Neither Torah, its sages over millennia, Pope Francis, Margaret Atwood, nor I put forward these teachings for the purpose of discouragement. To the contrary, these teachings inspire us to constant hopeful engagement in our partnership with Creation itself. These teachings remind us of the power inherent in our paradoxical inclinations toward unbounded love and self-preserving ambition. If we love our own lives and those of children and grandchildren, biological or metaphorical, we need to work to mitigate climate change. For the sake of a viable worldwide economy, of a sustainable ecology, of adequate food and water, of personal safety and hope for a livable future, of a future in which diverse cultures will be blessed with enough time to figure out how to live peacefully – for all of these self-preserving ambitions, we need to work to mitigate climate change.
We derive our capacity to meet this challenge from our sacred Source, which calls us to nurture, to heal, to protect, to save this beautiful blue ark on which we sail through eternal cosmic seas. This is our mandate, our covenant, our moment to live into the most sacred bond we have with the Holy One: the bond to maximize the potential for life, for the life of our planetary garden.
Pope Francis prays:
All-powerful God, you are present in the whole universe
and in the smallest of your creatures.
You embrace with your tenderness all that exists. . . .
Bring healing to our lives,
that we may protect the world and not prey on it, . . .
Touch the hearts
of those who look only for gain
at the expense of the poor and the earth.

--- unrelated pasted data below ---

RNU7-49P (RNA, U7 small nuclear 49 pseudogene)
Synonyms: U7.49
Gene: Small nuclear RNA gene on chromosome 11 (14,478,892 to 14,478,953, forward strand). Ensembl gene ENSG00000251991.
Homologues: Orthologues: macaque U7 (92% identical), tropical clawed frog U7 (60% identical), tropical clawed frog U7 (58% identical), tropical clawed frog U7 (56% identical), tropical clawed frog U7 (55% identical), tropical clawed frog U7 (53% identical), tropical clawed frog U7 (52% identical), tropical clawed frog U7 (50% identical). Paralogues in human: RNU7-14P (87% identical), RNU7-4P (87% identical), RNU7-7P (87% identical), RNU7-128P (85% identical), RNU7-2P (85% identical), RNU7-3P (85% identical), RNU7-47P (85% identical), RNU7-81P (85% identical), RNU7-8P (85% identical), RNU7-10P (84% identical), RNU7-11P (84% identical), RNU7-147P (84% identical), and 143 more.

Teach us to discover the worth of each thing,
to be filled with awe and contemplation,
to recognize that we are profoundly united with every creature
as we journey towards your infinite light. . . .
Encourage us, we pray, in our struggle
for justice, love and peace.
To which we respond with a prayer voiced in the 19th century by the holy Reb Nachman, who wants us to know nothing more clearly than the reality of ultimate Oneness and of our inter-dependent relationship with all being:
Grant me the ability to be alone;
may it be my custom to go outdoors each day
among the trees and grass - among all growing things
and there may I be alone, and enter into prayer,
to talk with the One to whom I belong.
May I express there everything in my heart,
and may all the foliage of the field -
all grasses, trees, and plants -
awake at my coming,
to send the powers of their life into the words of my prayer
so that my prayer and speech are made whole
through the life and spirit of all growing things,
which are made as one by their transcendent Source.
May I then pour out the words of my heart
before your Presence like water, O God,
and lift up my hands to You in worship,
on my behalf, and that of my children!
Keyn y’hi ratzon, so may this be our will and God’s.